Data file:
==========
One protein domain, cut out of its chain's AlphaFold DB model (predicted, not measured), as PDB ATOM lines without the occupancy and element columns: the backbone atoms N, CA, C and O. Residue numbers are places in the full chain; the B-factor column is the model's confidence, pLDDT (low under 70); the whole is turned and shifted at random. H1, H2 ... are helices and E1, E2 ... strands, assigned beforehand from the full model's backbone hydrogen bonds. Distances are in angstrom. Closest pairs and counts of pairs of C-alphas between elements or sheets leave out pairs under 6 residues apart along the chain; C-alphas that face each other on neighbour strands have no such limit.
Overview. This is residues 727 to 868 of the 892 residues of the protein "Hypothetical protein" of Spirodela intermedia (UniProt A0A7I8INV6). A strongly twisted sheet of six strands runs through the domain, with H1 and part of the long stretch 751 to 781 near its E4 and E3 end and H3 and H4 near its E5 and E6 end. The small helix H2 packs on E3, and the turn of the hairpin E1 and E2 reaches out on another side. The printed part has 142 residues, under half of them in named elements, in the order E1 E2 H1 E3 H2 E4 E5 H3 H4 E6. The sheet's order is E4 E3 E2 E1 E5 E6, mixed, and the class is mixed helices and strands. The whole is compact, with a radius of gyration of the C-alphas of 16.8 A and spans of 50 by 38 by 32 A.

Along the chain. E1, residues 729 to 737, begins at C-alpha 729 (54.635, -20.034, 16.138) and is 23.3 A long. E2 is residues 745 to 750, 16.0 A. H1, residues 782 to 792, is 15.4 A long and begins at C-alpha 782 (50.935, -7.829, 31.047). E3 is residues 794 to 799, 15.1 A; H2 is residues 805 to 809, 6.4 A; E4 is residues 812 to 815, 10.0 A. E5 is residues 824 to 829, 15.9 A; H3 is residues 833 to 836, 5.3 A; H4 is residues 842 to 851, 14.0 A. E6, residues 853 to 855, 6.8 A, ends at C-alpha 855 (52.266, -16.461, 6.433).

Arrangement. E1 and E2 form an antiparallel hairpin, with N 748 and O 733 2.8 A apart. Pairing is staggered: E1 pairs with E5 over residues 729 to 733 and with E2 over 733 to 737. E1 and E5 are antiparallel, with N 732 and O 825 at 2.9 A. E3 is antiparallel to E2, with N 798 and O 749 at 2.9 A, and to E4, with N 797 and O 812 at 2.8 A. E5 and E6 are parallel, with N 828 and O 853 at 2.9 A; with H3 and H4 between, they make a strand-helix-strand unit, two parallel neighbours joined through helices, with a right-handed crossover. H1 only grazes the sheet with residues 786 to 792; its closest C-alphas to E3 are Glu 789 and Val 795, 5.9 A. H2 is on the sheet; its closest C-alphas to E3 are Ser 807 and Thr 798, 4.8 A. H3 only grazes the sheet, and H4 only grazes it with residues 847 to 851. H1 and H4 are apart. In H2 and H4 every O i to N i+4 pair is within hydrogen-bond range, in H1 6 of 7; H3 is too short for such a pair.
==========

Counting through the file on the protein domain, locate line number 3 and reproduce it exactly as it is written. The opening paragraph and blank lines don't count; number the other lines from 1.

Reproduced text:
Arrangement. E1 and E2 form an antiparallel hairpin, with N 748 and O 733 2.8 A apart. Pairing is staggered: E1 pairs with E5 over residues 729 to 733 and with E2 over 733 to 737. E1 and E5 are antiparallel, with N 732 and O 825 at 2.9 A. E3 is antiparallel to E2, with N 798 and O 749 at 2.9 A, and to E4, with N 797 and O 812 at 2.8 A. E5 and E6 are parallel, with N 828 and O 853 at 2.9 A; with H3 and H4 between, they make a strand-helix-strand unit, two parallel neighbours joined through helices, with a right-handed crossover. H1 only grazes the sheet with residues 786 to 792; its closest C-alphas to E3 are Glu 789 and Val 795, 5.9 A. H2 is on the sheet; its closest C-alphas to E3 are Ser 807 and Thr 798, 4.8 A. H3 only grazes the sheet, and H4 only grazes it with residues 847 to 851. H1 and H4 are apart. In H2 and H4 every O i to N i+4 pair is within hydrogen-bond range, in H1 6 of 7; H3 is too short for such a pair.